New words added to the Scrabble you know them?

It’s the game to end all games, and to start all fights, and now it’s gotten even trickier – the official Scrabble dictionary has some new words!

We all turn to this book to prove that the word we put down was, in fact, a real word, and now your grandkids will be able to prove their lingo is worthy of 13 points.

A staggering 6,500 words have been added to the Collins Official Scrabble Words book, which brings the total approved words to over 250,000.

Yeesh, you and your bezzy will have some serious Facetime with all the new words, obvz.  (sorry!)

Most are slang words or derived from technology, plus a few onomatopoeic terms for good measure.

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Helen Newstead, the head of language at Collins told The Guardian, “Dictionaries have always included formal and informal English. But it used to be hard to find printed evidence of the use of slang words.

“Now people use slang in social media posts, tweets, blogs, comments, text messages – you name it – so there’s a host of evidence for informal varieties of English that simply didn’t exist before”.

It’s not new for slang to be included in the Scrabble game, nor is it banned to use a swear word.

Here are the new words added to Scrabble Dictionary:

Slang words and modern society

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  • Bezzy – best friend (18 points)
  • Cakeages – charges in a restaurant for serving cake brought in from outside (15 points)
  • Cakehole – mouth (17 points)
  • Dench – excellent (11 points)
  • Devo – short for devolution (8 points)
  • Geocache – search for hidden containers using GPS as a recreational activity (16 points)
  • Lolz – laughs at someone else’s or one’s own expense (13 points)
  • Lotsa – lots of (5 points)
  • Newb – newbie (9 points)
  • Obvs – obviously (9 points)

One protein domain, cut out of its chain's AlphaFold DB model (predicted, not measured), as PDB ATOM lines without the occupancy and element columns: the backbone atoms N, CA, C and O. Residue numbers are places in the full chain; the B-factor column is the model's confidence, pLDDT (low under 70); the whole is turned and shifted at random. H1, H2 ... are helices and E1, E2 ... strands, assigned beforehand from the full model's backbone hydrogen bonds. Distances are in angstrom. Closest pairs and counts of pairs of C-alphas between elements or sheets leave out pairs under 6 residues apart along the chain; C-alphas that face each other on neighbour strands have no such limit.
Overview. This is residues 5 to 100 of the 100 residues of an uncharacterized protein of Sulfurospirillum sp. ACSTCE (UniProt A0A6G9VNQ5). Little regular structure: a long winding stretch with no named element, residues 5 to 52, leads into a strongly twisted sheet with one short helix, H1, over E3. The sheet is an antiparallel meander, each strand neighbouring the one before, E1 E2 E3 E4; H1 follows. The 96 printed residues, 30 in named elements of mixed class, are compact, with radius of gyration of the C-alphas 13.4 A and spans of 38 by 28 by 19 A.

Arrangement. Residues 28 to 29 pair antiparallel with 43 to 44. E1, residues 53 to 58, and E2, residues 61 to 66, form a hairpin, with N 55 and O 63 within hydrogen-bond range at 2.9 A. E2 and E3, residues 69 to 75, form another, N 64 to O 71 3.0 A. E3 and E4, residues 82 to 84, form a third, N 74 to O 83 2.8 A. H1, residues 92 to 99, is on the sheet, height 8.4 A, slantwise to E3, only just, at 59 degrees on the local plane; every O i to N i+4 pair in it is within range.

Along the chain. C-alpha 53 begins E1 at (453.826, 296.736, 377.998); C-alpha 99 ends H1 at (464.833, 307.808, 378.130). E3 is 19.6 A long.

• Onesie – one-piece garment combining a top with trousers (6 points)
  • Podiumed – past tense of to podium, to finish in the top three places in a sporting competition (14 points)
  • Ridic – ridiculous (8 points)
  • Shizzle – a form of US rap slang (18 points)
  • Shootie – type of shoe that covers the ankle (10 points)
  • Thanx – thank you (15 points)
  • Tuneage – music (8 points)
  • Twerking – type of dance involving rapid hip movement (16 points)
  • Vape – to inhale nicotine vapour (from an electronic cigarette) (9 points)
  • Wuz – non-standard spelling of was (15 points)

Technology and electronic communications

  • Facetime – talk with (someone) via the FaceTime application (15 points)
  • Hacktivist – person who hacks computer systems for political reasons (22 points)
  • Hashtag – a word or phrase preceded by a hashmark on Twitter, used to denote the topic of a post (14 points)
  • Sexting – practice of sending sexually explicit text messages (15 points)
  • Showrooming – practice of looking at an item in a shop, using a smartphone to compare its price elsewhere, then buying it online (20 points)
  • Tweep – person who uses Twitter (10 points)
  • Warbot – any robot or unmanned vehicle or device designed for and used in warfare (11 points)

Highest scoring and useful words

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  • Cazh – casual (18 points)
  • Checkbox – small clickable box on a computer screen (28 points)
  • Cinq – number five (15 points)
  • Coqui – type of tree-dwelling frog (16 points)
  • Emoji – digital icon used in electronic communication (14 points)
  • Oxazole – type of liquid chemical compound (23 points)
  • Paczki – round, filled doughnut (23 points)
  • Quinzhee – shelter made from hollowed-out snow (29 points)
  • Schvitz – to sweat (24 points)

Onomatopoeic interjections

  • Augh – interjection expressing frustration (8 points)
  • Blech – interjection expressing disgust (12 points)
  • Eew – exclamation of disgust (6 points)
  • Grr – interjection expressing anger or annoyance (4 points)
  • Waah – interjection used to express wailing (10 points)
  • Yeesh – interjection used to express frustration (11 points)

Tell us, will you remember to use any of these words in your next game?